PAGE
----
While looking more at emotion, this therapy differs from CBT which obviously looks at unhealthy ways of thinking and how one can reframe and better oneself.  Both CBT and Psychodynamic therapy can look at better ways to manage how we react to things, but they have different starting points.  Both are considered effective methods, but it ultimately it depends upon the person.  It also can depend upon the type of trauma.  Proponents against Psychodynamic theory may contend it takes away free will due to the unconscious drive, but one can modify the strict Freudian values and say emotional trauma at early age can greatly affect a person decision making but not necessarily strip one of conscious decisions.

CBT offers reframing solutions to perceptions and ideas one faces.  It looks to remove distortions of reality and how to better reframe it and respond.  Psychodynamic may be better at explaining the deeper cause of it but both methods look to understand the emotion and find better ways of dealing with it.  In essence, Psychodynamic looks to find what is blocking a person from proceeding forward and ends, while CBT looks at how to cope with the issue through a variety of adaptive coping methodologies.  Some therapists may only use one pure form, or combine the two, with one helping the person cope and then later delving into the source of the issue.

A good example of someone facing deeper pathological issues with depression and self image would to be utilize CBT  and Psychodynamic therapies.  With CBT, the therapist would set out to dismiss from an intellectual standpoint the false image of self that is destructive.  Therapy would look to help the individual realize the distorted self view and then offer ways to think differently when low self esteem emerges.  It would point out that low ideals of self are not true and how to better deal with these thoughts through meditation, journaling or other self affirmative practices.  It would teach one to better reframe these distortions.  The Psychodynamic portion would investigate the source of the low self esteem in earlier life, the emotion itself, how to manage the emotion, and proceed in relationships. Once the unconscious source is identified, the individual could better understand why one feels a certain way, recognize patterns and triggers for the emotion and form healthier bonds.  In this example, while not purely one therapy, one can see the benefit of both schools of thought being utilized.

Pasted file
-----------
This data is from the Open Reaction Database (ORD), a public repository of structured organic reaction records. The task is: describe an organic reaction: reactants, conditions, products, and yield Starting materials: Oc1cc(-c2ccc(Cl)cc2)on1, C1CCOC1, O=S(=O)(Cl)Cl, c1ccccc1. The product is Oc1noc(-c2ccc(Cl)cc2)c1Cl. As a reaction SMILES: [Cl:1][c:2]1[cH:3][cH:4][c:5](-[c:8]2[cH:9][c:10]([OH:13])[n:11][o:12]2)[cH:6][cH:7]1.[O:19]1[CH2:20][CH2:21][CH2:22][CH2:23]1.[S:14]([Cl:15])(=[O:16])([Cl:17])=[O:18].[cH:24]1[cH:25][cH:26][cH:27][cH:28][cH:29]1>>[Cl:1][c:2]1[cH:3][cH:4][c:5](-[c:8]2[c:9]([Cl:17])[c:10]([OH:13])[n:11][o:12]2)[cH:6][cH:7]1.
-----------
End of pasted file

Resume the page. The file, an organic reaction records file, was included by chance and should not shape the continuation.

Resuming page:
Human beings are complex emotional beings.  We have a intellect and will.  We are rational and emotional.  According to Freud, we are torn between internal impulses and external systems.  Subconscious and conscious events can occur which create a variety of imbalances.  How we find balance depends on what therapy is best for us.  Talking therapies, like CBT and Psychodynamic are useful therapies to help from emotional or rational standpoints.  Sometimes, talk therapies are also supplemented with medications to help any neural or hormonal imbalances as well.  Ultimately, Psychodynamic therapy is a an excellent option for some.

Psychodynamic therapy has Freudian roots. Please also review AIHCP’s Grief Counseling Certification

Please also review AIHCP’s behavioral certifications, especially its Grief Counseling Certification.  While grief counseling is clearly not a pathological type of counseling because it deals with a direct loss, it can sometimes turn pathological and require a licensed professional.  AIHCP certifies both licensed and unlicensed human service professionals who offer different level of services within grief.

Additional Resources

“CBT vs. Psychodynamic Therapy: What’s the Difference?” Zencare.  Access here

Mcleod, S. (2024). “Psychodynamic Approach In Psychology”. Simply Psychology.  Access here

Davis, K. (2023). “How does cognitive behavioral therapy work?”.  MedicalNewsToday.  Access here

Dresden, D. (2020). “What is psychodynamic therapy?”. MedicalNewsToday.  Access here

Cherry, K. (2023). “What Is Psychodynamic Therapy?”. VeryWellMind.  Access here